"The investigation was requested June 21 by 10 senators and 41 congressmen, who asked GAO officials to consider several issues, including how the pension fund's fiduciaries and relevant parties ensured conflict-free investment advice with reasonable fees. The letter also asked about the investment strategy and returns from 1997 to 2015, including comparisons to similar funds for each asset class." (Pensions & Investments)
[Official Guidance] Text of Treasury Department Denial of Benefit Suspension Application for Road Carriers Local 707 Pension Fund (PDF)
"On June 10, 2016, PBGC denied the Plan's application for partition.... The Application states that the Plan is projected, absent suspension of benefits, to become insolvent by February 2017.... Treasury has determined that the suspensions described in the Application fail to satisfy the requirement ... that the proposed benefit suspensions ... be reasonably estimated to achieve, but not materially exceed, the level that is necessary to avoid insolvency, because without a partition, the Plan will not avoid insolvency[.]" (U.S. Department of the Treasury)
Spring 2016 Zone Report: Multiemployer Plans Are Predominantly 'Green' (PDF)
"[W]hile 64 percent of plans are in the green zone based on all zone certifications filed in the 12 months ending in March 2016 ... just under half of all participants are in plans in the red zone based on the full set of plan data. Significantly, about half of these red-zone participants (23 percent overall) are in plans that are considered to be 'critical and declining.' " (Segal Consulting)
Lawmakers Ask GAO to Probe Central States Fund Finances
"Ten Democrats in the Senate and 41 in the House requested on June 20 that the Government Accountability Office review the Central States, Southeast and Southwest Areas Pension Fund's investment decisions going back to 1982, when the fund came under the supervision of a court-ordered consent decree. The requests seek to determine if there was any wrongdoing that led to the fund's severe financial woes. The fund has projected it will be insolvent in 10 years or less.... The GAO is already investigating the [DOL's] supervision of the fund in response to Sen. Charles Grassley's (R-Iowa) [February] request." (Bloomberg BNA)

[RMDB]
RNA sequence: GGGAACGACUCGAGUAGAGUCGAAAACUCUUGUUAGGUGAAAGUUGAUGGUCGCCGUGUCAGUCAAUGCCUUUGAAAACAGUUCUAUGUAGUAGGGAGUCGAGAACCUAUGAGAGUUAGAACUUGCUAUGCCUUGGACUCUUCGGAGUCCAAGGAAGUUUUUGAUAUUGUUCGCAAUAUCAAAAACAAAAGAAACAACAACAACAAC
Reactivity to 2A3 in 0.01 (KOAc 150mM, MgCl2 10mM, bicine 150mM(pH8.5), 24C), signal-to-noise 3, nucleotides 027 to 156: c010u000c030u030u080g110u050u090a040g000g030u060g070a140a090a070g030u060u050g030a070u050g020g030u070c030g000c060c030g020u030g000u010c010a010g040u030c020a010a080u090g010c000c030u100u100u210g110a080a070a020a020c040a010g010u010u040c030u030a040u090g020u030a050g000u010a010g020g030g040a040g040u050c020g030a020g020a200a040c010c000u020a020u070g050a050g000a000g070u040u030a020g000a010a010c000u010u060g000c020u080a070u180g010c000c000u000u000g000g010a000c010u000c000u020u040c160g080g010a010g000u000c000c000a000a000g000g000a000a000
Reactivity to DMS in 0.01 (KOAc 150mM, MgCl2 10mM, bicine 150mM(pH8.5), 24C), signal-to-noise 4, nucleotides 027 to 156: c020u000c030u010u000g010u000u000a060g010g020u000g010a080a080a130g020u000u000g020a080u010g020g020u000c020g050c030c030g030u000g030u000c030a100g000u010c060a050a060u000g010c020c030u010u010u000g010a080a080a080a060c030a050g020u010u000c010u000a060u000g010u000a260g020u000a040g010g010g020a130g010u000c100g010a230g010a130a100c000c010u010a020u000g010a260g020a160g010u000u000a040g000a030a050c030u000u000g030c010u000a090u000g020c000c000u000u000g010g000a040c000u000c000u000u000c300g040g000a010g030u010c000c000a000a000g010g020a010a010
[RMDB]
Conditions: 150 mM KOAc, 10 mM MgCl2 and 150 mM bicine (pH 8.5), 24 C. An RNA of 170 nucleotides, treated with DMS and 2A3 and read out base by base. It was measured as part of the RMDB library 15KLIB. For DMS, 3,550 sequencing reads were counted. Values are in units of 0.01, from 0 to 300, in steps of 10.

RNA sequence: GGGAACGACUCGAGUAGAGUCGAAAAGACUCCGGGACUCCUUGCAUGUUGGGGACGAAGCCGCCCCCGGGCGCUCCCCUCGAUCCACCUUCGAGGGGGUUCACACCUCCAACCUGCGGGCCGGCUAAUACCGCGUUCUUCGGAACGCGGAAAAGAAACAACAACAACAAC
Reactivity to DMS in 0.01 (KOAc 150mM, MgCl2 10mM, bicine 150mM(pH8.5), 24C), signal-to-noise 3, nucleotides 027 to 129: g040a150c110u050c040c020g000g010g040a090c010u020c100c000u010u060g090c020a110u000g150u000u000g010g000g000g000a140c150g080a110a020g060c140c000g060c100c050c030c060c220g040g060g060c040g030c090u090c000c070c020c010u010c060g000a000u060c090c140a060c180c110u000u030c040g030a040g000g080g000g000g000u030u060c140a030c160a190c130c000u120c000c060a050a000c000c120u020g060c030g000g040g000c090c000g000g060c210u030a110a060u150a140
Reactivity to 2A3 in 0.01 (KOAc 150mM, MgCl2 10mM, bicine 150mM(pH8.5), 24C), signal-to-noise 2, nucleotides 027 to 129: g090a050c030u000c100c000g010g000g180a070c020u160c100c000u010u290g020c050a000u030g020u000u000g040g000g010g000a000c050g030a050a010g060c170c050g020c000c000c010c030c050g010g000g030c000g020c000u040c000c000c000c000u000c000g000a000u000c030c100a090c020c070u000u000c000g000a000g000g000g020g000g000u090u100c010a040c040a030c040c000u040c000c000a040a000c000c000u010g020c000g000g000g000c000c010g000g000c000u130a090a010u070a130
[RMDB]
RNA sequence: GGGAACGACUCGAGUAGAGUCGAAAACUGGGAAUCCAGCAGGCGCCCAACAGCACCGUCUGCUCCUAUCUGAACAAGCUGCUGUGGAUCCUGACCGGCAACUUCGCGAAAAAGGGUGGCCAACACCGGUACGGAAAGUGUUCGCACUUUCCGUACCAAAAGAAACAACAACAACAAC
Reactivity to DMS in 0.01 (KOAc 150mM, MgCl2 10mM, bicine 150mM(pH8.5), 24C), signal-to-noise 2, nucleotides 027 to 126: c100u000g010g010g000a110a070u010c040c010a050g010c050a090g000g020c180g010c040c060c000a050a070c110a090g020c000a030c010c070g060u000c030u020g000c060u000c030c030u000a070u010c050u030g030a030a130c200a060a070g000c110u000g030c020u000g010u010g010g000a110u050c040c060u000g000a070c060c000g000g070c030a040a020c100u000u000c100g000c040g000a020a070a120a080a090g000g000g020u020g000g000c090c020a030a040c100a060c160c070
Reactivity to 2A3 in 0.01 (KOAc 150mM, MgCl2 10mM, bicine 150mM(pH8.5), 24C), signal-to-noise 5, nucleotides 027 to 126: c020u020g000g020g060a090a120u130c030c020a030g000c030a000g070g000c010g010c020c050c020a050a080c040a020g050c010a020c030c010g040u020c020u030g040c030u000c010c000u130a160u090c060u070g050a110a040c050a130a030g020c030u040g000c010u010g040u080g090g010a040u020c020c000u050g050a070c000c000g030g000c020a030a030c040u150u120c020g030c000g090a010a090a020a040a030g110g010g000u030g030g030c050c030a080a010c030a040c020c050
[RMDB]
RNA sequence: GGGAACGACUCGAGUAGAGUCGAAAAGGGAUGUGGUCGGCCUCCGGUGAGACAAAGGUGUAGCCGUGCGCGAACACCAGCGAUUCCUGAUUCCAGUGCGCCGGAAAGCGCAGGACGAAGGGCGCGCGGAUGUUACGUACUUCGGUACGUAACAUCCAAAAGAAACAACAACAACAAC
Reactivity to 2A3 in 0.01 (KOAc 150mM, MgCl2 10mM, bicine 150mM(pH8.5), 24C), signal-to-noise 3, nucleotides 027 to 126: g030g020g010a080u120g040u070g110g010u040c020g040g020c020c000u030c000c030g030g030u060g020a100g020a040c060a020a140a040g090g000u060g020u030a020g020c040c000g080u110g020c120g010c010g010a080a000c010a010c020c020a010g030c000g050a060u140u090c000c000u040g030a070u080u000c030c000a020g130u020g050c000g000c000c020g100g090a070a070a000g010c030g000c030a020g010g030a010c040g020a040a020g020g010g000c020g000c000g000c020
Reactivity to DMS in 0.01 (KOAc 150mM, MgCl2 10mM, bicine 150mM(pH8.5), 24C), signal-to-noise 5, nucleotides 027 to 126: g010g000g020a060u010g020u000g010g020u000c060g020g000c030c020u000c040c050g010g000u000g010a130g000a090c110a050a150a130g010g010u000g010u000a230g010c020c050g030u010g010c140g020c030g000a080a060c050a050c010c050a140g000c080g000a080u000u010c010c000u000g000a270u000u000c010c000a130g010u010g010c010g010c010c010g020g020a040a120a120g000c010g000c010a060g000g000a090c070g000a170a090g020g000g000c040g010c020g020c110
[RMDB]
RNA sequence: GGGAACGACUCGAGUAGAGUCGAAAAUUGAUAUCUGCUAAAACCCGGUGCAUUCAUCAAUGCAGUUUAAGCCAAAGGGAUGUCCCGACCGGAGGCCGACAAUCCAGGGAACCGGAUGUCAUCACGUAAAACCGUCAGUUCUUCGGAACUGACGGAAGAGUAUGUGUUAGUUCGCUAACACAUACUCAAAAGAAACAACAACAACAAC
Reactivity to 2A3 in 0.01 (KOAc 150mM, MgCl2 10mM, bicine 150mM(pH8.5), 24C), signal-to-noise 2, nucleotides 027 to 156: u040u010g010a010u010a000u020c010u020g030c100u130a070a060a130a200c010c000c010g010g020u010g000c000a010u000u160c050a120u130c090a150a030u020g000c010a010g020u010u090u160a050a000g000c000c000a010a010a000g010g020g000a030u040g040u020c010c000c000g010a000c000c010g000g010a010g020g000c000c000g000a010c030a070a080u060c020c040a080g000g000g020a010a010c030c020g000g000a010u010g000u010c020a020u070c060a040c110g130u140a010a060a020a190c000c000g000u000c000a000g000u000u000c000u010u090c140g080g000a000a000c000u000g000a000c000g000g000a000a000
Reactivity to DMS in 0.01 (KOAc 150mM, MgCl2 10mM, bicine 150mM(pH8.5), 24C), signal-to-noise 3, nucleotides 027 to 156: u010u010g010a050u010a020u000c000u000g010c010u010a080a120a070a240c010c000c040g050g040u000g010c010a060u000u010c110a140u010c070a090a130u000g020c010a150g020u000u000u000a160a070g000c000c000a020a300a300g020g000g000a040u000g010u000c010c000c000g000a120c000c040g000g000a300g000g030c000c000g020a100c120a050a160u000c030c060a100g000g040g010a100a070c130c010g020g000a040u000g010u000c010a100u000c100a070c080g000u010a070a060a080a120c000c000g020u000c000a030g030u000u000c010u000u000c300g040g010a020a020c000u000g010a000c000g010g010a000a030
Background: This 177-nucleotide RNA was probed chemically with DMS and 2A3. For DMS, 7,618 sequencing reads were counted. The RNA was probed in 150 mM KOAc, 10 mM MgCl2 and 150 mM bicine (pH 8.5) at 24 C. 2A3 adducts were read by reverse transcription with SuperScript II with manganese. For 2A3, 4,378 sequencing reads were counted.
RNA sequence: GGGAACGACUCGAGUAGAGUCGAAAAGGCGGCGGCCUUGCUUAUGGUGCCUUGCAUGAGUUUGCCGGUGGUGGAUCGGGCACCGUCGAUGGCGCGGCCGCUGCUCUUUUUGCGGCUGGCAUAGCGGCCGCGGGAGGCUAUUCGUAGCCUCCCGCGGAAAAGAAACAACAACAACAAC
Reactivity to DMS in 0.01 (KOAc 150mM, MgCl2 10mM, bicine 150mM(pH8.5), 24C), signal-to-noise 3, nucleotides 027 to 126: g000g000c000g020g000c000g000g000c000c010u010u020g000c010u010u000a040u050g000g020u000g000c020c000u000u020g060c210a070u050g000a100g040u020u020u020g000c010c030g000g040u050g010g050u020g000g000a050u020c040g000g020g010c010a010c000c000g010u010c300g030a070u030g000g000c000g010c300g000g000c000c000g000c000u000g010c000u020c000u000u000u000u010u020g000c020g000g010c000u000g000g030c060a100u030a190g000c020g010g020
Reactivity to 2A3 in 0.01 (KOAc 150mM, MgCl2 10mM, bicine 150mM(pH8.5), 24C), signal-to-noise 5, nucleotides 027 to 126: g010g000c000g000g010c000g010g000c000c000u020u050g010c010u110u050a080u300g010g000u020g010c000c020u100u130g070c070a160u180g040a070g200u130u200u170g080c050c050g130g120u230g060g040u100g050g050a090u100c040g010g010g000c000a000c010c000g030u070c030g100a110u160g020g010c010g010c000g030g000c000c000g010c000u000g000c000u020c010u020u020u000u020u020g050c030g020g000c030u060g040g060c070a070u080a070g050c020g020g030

[Opinion] Statement by House Education and Workforce Committee Chairman on PBGC Multiemployer Pension Reports
"The bipartisan Multiemployer Pension Reform Act provides the tools necessary to save plans from insolvency and protect retirees from losing everything. When trustees are denied the opportunity to use those tools, the risk to workers, taxpayers, and retirees grows greater. [The PBGC report] is a reminder of the urgent need to enact additional reforms to strengthen multiemployer pensions, reforms that would modernize the system for workers and provide PBGC additional resources to meet its obligations." (Rep. John Kline [R-MN], Chairman of the Committee on Education and the Workforce, U.S. House of Representatives)
Text of PBGC Report to Congress on Sufficiency of Premiums Under MPRA